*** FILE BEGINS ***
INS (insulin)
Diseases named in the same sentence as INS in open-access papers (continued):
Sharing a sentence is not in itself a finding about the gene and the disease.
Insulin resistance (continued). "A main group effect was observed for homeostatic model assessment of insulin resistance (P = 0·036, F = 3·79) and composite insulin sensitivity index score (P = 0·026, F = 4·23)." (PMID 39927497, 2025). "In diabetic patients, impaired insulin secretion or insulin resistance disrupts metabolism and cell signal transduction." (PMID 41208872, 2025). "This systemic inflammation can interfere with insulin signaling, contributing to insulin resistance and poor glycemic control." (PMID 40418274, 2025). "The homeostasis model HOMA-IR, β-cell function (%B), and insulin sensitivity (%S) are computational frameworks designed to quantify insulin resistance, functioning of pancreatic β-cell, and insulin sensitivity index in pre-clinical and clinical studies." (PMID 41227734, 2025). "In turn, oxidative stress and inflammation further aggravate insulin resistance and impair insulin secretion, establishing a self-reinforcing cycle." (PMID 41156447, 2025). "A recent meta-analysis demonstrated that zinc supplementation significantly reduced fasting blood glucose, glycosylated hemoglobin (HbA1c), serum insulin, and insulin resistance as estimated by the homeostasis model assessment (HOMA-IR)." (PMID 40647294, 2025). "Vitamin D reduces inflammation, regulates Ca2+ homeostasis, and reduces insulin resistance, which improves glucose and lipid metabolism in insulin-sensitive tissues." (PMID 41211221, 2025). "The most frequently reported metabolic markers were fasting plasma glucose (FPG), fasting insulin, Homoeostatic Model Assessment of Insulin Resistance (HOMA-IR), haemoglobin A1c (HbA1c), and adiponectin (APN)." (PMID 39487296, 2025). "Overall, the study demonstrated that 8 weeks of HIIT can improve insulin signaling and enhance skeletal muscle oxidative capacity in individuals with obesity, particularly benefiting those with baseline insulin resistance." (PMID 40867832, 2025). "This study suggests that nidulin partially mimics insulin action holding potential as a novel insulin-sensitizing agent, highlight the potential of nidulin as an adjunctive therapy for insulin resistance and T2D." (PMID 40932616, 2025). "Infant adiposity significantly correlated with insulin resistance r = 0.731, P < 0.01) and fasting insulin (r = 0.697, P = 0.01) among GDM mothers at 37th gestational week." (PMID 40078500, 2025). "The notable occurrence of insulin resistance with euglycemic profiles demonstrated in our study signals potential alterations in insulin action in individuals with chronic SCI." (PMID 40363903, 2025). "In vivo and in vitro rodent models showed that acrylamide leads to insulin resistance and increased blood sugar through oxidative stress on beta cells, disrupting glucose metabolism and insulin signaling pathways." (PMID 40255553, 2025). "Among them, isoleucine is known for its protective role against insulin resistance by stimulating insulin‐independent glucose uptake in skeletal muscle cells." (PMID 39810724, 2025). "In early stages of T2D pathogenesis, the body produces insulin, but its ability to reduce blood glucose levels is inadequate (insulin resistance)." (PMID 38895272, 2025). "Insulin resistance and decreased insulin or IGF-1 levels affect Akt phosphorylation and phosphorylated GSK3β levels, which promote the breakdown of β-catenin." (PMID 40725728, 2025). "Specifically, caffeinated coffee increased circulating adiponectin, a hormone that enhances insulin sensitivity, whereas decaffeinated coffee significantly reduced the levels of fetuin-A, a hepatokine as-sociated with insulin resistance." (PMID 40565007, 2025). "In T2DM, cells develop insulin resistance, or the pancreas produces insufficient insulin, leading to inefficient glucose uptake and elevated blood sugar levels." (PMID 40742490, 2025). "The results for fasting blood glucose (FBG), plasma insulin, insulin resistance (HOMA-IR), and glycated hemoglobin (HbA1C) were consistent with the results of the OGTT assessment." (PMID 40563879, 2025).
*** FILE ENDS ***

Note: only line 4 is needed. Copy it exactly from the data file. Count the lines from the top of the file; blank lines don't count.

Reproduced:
Insulin resistance (continued). "A main group effect was observed for homeostatic model assessment of insulin resistance (P = 0·036, F = 3·79) and composite insulin sensitivity index score (P = 0·026, F = 4·23)." (PMID 39927497, 2025). "In diabetic patients, impaired insulin secretion or insulin resistance disrupts metabolism and cell signal transduction." (PMID 41208872, 2025). "This systemic inflammation can interfere with insulin signaling, contributing to insulin resistance and poor glycemic control." (PMID 40418274, 2025). "The homeostasis model HOMA-IR, β-cell function (%B), and insulin sensitivity (%S) are computational frameworks designed to quantify insulin resistance, functioning of pancreatic β-cell, and insulin sensitivity index in pre-clinical and clinical studies." (PMID 41227734, 2025). "In turn, oxidative stress and inflammation further aggravate insulin resistance and impair insulin secretion, establishing a self-reinforcing cycle." (PMID 41156447, 2025). "A recent meta-analysis demonstrated that zinc supplementation significantly reduced fasting blood glucose, glycosylated hemoglobin (HbA1c), serum insulin, and insulin resistance as estimated by the homeostasis model assessment (HOMA-IR)." (PMID 40647294, 2025). "Vitamin D reduces inflammation, regulates Ca2+ homeostasis, and reduces insulin resistance, which improves glucose and lipid metabolism in insulin-sensitive tissues." (PMID 41211221, 2025). "The most frequently reported metabolic markers were fasting plasma glucose (FPG), fasting insulin, Homoeostatic Model Assessment of Insulin Resistance (HOMA-IR), haemoglobin A1c (HbA1c), and adiponectin (APN)." (PMID 39487296, 2025). "Overall, the study demonstrated that 8 weeks of HIIT can improve insulin signaling and enhance skeletal muscle oxidative capacity in individuals with obesity, particularly benefiting those with baseline insulin resistance." (PMID 40867832, 2025). "This study suggests that nidulin partially mimics insulin action holding potential as a novel insulin-sensitizing agent, highlight the potential of nidulin as an adjunctive therapy for insulin resistance and T2D." (PMID 40932616, 2025). "Infant adiposity significantly correlated with insulin resistance r = 0.731, P < 0.01) and fasting insulin (r = 0.697, P = 0.01) among GDM mothers at 37th gestational week." (PMID 40078500, 2025). "The notable occurrence of insulin resistance with euglycemic profiles demonstrated in our study signals potential alterations in insulin action in individuals with chronic SCI." (PMID 40363903, 2025). "In vivo and in vitro rodent models showed that acrylamide leads to insulin resistance and increased blood sugar through oxidative stress on beta cells, disrupting glucose metabolism and insulin signaling pathways." (PMID 40255553, 2025). "Among them, isoleucine is known for its protective role against insulin resistance by stimulating insulin‐independent glucose uptake in skeletal muscle cells." (PMID 39810724, 2025). "In early stages of T2D pathogenesis, the body produces insulin, but its ability to reduce blood glucose levels is inadequate (insulin resistance)." (PMID 38895272, 2025). "Insulin resistance and decreased insulin or IGF-1 levels affect Akt phosphorylation and phosphorylated GSK3β levels, which promote the breakdown of β-catenin." (PMID 40725728, 2025). "Specifically, caffeinated coffee increased circulating adiponectin, a hormone that enhances insulin sensitivity, whereas decaffeinated coffee significantly reduced the levels of fetuin-A, a hepatokine as-sociated with insulin resistance." (PMID 40565007, 2025). "In T2DM, cells develop insulin resistance, or the pancreas produces insufficient insulin, leading to inefficient glucose uptake and elevated blood sugar levels." (PMID 40742490, 2025). "The results for fasting blood glucose (FBG), plasma insulin, insulin resistance (HOMA-IR), and glycated hemoglobin (HbA1C) were consistent with the results of the OGTT assessment." (PMID 40563879, 2025).